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Are judges legally obligated to enforce an unjust law?
Is a judge legally obligated to enforce an unjust law?
In Judges and Unjust Laws, Douglas E. Edlin uses case law analysis, legal theory, constitutional history, and political philosophy to examine the power of judicial review in the common law tradition. He finds that common law tradition gives judges a dual mandate: to apply the law and to develop it. There is no conflict between their official duty and their moral responsibility. Consequently, judges have the authority—perhaps even the obligation—to refuse to enforce laws that they determine unjust. As Edlin demonstrates, exploring the problems posed by unjust laws helps to illuminate the institutional role and responsibilities of common law judges.
Cover photograph © Christine Balderas / iStockphoto.com
"Douglas Edlin builds a powerful historical, conceptual, and moral case for the proposition that judges on common law grounds should refuse to enforce unjust legislation. This is sure to be controversial in an age in which critics already excoriate judges for excessive activism when conducting constitutional judicial review. Edlin's challenge to conventional views is bold and compelling."
—Brian Z. Tamanaha, Professor of Law, Washington University in St. Louis, and author of Law as a Means to an End: Threat to the Rule of Law
"Professor Edlin's fascinating and well-researched distinction between constitutional review and common law review should influence substantially both scholarship on the history of judicial power in the United States and contemporary jurisprudential debates on the appropriate use of that power."
—Mark Graber, Professor of Law and Government, University of Maryland, and author of Dred Scott and the Problem of Constitutional Evil
"With keen insight into the common law mind, Edlin argues that there are rich resources within the law for judges to ground their opposition to morally outrageous laws, and a legal obligation on them to overturn it, consequent on the general common law obligation to develop the law. Thus, seriously unjust laws pose for common law judges a dilemma within the law, not just a moral challenge to the law, a conflict of obligations, not just a crisis of conscience. While rooted firmly in the history of common law jurisprudence, Edlin offers an entirely fresh perspective on an age-old jurisprudential conundrum. Edlin's case for his thesis is compelling."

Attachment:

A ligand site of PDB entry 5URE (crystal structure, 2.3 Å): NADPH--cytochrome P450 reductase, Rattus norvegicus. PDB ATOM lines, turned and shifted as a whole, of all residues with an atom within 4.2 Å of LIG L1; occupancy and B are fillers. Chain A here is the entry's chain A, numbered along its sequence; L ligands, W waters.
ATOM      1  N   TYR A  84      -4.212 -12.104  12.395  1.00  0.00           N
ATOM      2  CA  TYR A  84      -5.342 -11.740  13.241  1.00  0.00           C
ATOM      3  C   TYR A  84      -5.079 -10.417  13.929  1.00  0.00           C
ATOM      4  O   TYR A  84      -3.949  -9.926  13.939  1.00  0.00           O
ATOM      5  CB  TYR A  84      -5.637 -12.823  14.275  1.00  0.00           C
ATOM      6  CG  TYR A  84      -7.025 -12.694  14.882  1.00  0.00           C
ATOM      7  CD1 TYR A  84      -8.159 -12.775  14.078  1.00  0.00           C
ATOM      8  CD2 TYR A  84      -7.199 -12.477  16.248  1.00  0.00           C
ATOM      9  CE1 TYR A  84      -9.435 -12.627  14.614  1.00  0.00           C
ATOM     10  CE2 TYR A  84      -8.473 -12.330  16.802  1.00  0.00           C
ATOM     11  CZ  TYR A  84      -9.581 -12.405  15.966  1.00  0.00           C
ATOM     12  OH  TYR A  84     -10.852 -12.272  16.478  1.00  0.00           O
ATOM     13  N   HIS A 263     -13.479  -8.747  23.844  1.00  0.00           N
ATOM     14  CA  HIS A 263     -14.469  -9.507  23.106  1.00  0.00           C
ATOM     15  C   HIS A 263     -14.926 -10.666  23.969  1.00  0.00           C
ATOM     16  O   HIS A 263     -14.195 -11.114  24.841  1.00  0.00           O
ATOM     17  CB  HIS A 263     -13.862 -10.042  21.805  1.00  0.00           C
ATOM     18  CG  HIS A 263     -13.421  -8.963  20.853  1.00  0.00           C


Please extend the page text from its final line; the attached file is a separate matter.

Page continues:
—Gerald J. Postema, Cary C. Boshamer Professor of Philosophy and Professor of Law, University of North Carolina at Chapel Hill, and author of Bentham and the Common Law Tradition
"Persons who read Judges and Unjust Laws will find themselves much smarter having encountered an interesting and original mind. If the role of the philosopher, as E.B. White suggested, is to add to the number of ideas available to human beings, Professor Edlin has more than done is scholarly duty."
—Mark Graber, University of Maryland
"Edlin's work is of great value as a historical and conceptual exploration of the foundations of constitutional judicial review...[his] analysis is original and highly provocative, and readers will find much food for thought... Judges and Unjust Laws deserves a welcome place on the bookshelf of any scholar working in the areas of judicial power, judicial review, constitutionalism, or the common law.”
—Jack Wade Nowlin, Law and Politics Book Review
"A clear argument that the rule of law can never merely be the rule of the laws without concern for their politico-social context...a quite tightly focused discussion of the justification for judicial review under Anglo-Saxon common law...Edlin's consideration of British cases alongside those from the US means there is a direct and clearly discernible avenue through which to draw analytical insights of use."
—Christopher May, Political Studies Review
"Douglas Edlin embarks upon a most surprising project in his intriguing new book, Judges and Unjust Laws...Edlin’s attempt proves remarkably illuminating...His is a book well worth a read by those who have knocked their heads against this puzzle in their own writings, and it is a book that simply cannot be ignored by the generations of young scholars to come who will undoubtedly find it irresistible to hurl themselves against the age-old problem of how to square the rule of law with the demands of morality."
—Heidi M. Hurd, David C. Baum Professor of Law and Philosophy, University of Illinois, for Ethics
"Edlin . . . anchors judicial review in common law . . . But he ranges more widely, bringing the story of the common law into the post-Holmesian age, when law becomes frankly judge-made. Edlin expands the meaning of judicial review, claiming that though judges are bound by precedent and legislative supremacy, they also have a moral duty to develop the law in the direction of justice."
—James R. Stoner Jr, Claremont Review of Books
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